Bobbie Russon’s paintings speak to the turbulent yet contemplative and solitary place in all of us. Just as gravity compels the tides, so the works exhibited in Deluge capture the outer forces provoking inner turmoils. Overwhelmed, figures stand subjected to the storm, desperately trying to keep their heads above water.
The comforts that the inhabitants of Russon’s paintings had been clinging onto have now been discarded, revealing a conflict between a sense of insecurity and independence. There is an allusion to the simultaneous desires for both parental presence and absence often experienced in the years approaching adulthood, and we wonder how momentary or deeply rooted the glares cast might be.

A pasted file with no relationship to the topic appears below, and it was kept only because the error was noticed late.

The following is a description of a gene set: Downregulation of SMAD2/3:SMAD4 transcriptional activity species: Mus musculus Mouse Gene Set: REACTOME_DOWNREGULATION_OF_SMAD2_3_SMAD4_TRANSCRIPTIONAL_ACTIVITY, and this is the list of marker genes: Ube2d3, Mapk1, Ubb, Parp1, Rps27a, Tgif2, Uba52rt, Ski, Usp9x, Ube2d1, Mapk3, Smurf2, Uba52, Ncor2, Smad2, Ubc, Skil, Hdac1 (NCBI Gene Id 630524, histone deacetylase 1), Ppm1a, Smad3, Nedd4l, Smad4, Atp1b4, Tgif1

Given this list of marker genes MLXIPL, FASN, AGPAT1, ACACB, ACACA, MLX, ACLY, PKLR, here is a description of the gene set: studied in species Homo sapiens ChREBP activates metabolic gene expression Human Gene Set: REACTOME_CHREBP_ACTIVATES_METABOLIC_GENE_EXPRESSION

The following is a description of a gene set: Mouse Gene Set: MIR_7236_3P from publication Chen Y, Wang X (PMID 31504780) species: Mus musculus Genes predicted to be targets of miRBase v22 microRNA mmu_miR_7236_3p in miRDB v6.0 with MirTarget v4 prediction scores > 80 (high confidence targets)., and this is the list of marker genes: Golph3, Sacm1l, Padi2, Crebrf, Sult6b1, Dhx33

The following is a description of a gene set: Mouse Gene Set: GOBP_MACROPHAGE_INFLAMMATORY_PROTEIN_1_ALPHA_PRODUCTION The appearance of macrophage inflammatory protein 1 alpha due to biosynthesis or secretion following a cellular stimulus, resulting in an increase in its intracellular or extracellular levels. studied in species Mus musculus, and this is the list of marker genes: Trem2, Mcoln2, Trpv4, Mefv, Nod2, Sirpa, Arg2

Painted during the winter months, Russon’s surroundings become metaphorical in this series and her previous symbols of hostility are replaced with something more vulnerable - a sense of defencelessness; of being washed away. The hopes and fears of the artists own family can be found and, in turn, those of society as a whole.’ Let me know if you disagree or have something else to suggest.
Russon's work speaks to us on an emotional level, a whisper rather than a cry, it gives us time to stand still, time to reflect on what it means to be human.
Russon was born in Birmingham and received her MA at the Royal College of Art and her BA at Central St Martin’s in London. She now works from her studio in South West London. Recent years have shown an increased interest and demand in Russon’s work, with sell out shows and inclusion in many private collections. Russon is solely represented by bo.lee gallery and in recent years her prices have increased dramatically with a growing collector base buying her work for investment.